This work has two main flaws, and one possible virtue. I am acutely aware of the fact that I am stretching my competence thinly over a large number of areas. It is not just that my treatment of the issues is selective: my knowledge is based on what may well be, in some cases, idiosyncratically chosen, unrepresentative, or dated sources. Although I could have gathered more, and more accurate, information, this would not have made much of a difference for the main purpose of the book, which is to sketch a framework for the study of the in-kind allocation of goods and burdens.
Unfortunately, that framework turned out to be messy and ugly. I have been unable to respect the standards of simplicity and parsimony that many readers will feel they have a right to expect. It may be that I just lack the ability or the inclination to cut through the bewildering surface variety of local justice phenomena and find the underlying principles that would bestow intelligibility on them all. Or it might be that there are no such principles to be found, and that the messiness is inherent in the object. Most probably, there is some truth in both hypotheses.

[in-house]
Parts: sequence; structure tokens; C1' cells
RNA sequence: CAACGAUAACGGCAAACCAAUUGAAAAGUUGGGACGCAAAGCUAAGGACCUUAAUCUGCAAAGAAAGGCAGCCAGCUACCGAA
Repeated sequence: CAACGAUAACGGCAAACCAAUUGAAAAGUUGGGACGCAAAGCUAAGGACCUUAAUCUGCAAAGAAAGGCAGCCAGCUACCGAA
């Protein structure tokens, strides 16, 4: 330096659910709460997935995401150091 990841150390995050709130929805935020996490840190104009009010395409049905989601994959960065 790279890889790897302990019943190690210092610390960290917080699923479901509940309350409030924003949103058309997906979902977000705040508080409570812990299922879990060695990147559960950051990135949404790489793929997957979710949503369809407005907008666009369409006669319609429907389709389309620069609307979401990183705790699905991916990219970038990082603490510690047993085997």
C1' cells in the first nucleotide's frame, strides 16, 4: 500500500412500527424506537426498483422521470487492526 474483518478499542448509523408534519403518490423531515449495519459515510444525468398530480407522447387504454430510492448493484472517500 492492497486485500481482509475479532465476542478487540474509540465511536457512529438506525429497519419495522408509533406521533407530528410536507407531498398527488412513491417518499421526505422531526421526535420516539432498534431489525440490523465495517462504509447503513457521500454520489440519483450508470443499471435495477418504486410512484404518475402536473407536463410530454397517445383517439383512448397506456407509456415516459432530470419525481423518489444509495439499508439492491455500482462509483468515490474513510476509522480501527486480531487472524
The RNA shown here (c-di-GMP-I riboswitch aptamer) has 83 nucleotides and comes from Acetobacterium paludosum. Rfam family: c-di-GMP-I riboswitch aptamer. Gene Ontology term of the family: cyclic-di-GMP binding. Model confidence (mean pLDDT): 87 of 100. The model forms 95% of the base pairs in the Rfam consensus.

I hope that some readers, nevertheless, will share my delight and exhiliration in observing the endless variety and inventiveness of human institutions. The details are not incidental to the story I am telling: they are its essence. I am sure I could have told the story better, and perhaps a better sort of story could have been told; but I hope there may still be some instruction and entertainment in what follows.
Jon Elster, Local Justice: How Institutions Allocate Scarce Goods and Necessary Burdens (1992), S. vii–viii